About Thomas Lancaster

My name is Dr. Thomas Lancaster, and I am a Associate Dean in Recruitment at Staffordshire University in the United Kingdom and a Senior Fellow of the Higher Education Academy. My background is in the Computer Science discipline. My best known academic research relates to student plagiarism and contract cheating. Please browse around the blog and the links, and feel free to leave your thoughts.
Website: http://thomaslancaster.co.uk
Thomas Lancaster has written 122 articles so far, you can find them below.


Mirror This Tweet Style For Twitter Success In 2016

I’ve recently been presenting some of the methods that have improved my Twitter viewership in 2016.

In this post, I’m going to take a look at the tweets I’ve made so far in 2016 which have gained more than 2000 impressions (some substantially more). The number of impressions that each tweet has received are also shown.

I’ve also performed an analysis to compare these high-performing tweets against the 10 strategies identified to see how closely these match. The analysis is slightly rough, but the strategies and analysis are shown below (you can click on the image to view it at full size):

AnalysisOfHighPerformingTwitterTweets

Strategy #1: Use tweets with photos (or include other images)

Strategy #2: Mention influential people in tweets (so long as they will care enough to retweet)

Strategy #3: Mention companies who will want the publicity in tweets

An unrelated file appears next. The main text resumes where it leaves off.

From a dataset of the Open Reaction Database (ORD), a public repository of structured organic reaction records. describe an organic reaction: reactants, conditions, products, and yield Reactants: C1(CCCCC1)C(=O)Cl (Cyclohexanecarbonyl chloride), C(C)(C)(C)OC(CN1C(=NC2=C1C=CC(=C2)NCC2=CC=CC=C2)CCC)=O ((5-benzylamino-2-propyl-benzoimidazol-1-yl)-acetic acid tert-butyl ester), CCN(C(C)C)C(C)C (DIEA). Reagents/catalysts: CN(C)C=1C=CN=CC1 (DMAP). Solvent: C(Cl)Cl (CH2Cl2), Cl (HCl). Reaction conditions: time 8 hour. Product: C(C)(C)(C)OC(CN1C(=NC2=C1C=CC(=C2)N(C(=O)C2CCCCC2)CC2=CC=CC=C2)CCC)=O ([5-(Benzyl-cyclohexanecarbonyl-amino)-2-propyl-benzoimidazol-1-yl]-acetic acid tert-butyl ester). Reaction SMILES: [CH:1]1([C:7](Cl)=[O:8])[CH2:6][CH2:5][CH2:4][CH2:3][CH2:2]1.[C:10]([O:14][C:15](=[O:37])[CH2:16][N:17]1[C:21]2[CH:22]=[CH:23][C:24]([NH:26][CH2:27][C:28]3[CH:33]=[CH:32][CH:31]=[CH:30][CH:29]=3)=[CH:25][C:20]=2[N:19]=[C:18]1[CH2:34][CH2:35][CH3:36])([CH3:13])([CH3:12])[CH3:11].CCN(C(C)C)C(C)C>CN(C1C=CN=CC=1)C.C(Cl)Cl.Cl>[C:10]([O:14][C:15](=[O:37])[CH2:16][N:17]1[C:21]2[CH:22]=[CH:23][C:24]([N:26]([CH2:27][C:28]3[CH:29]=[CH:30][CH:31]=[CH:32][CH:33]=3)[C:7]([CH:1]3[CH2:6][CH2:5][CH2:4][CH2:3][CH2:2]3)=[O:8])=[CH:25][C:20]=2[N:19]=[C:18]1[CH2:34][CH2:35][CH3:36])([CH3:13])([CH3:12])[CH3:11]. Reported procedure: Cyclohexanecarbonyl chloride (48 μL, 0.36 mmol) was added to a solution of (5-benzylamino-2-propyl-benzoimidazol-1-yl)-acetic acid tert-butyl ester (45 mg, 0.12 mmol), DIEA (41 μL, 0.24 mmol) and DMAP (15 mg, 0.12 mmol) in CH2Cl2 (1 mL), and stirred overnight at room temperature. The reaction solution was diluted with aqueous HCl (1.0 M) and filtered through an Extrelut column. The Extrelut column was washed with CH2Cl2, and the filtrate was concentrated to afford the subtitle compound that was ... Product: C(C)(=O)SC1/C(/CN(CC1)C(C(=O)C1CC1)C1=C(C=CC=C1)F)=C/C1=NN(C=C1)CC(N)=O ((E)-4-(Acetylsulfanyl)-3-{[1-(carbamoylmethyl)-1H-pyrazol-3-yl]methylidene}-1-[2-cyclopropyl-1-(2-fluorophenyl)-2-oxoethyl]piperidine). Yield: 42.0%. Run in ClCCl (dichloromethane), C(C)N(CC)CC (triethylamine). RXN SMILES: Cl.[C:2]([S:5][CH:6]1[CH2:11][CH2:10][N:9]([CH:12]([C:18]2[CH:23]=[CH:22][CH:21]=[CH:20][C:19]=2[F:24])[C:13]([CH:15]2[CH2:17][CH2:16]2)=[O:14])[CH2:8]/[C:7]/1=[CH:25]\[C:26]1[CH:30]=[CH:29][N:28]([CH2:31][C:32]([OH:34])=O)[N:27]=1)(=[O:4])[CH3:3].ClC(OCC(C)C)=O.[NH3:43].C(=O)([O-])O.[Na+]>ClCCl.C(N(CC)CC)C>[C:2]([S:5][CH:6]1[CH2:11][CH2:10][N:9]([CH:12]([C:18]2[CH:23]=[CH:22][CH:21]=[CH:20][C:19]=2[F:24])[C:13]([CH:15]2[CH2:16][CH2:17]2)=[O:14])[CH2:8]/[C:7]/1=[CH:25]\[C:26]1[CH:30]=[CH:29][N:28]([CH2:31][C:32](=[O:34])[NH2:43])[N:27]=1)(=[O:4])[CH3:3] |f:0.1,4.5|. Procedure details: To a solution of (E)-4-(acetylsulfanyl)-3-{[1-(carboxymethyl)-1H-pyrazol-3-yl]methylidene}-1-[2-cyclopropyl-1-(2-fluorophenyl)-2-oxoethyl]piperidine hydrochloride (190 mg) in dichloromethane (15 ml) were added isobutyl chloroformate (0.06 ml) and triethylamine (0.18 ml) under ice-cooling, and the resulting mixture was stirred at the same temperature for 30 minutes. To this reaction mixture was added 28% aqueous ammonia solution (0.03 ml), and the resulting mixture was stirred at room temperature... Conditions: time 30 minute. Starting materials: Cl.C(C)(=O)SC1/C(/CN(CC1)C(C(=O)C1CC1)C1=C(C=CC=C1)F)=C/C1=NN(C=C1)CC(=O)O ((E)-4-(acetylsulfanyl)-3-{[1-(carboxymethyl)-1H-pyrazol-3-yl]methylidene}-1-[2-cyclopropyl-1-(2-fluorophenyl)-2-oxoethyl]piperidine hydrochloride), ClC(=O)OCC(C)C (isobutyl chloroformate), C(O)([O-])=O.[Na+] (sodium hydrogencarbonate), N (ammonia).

Strategy #4: Use tweets to promote the agenda and events of the company that you work for

Strategy #5: Tweet positive comments relating to the achievements of others

Strategy #6: Engage with Twitter hashtags, or generate them when they don’t already exist

Strategy #7: Use multiple tweets on a related theme to build interest

Strategy #8: Retweet other people to help them increase their Twitter reach

Strategy #9: Attend (or organise) events and engage with them widely on Twitter

Strategy #10: Tweet interesting content on a regular basis

The classifications here are slightly subject to personal judgement. They do depend on knowing my wider tweets, something that would make this automating an analysis like this difficult. But, there are some trends that seem apparent.

All of my successful tweets have taken place in association with events, whether these are talks, marketing activities such as open days, conferences or awards. They’ve also all formed part of a series of tweets that I’ve made during those events, almost always referring to companies, individuals and hashtags.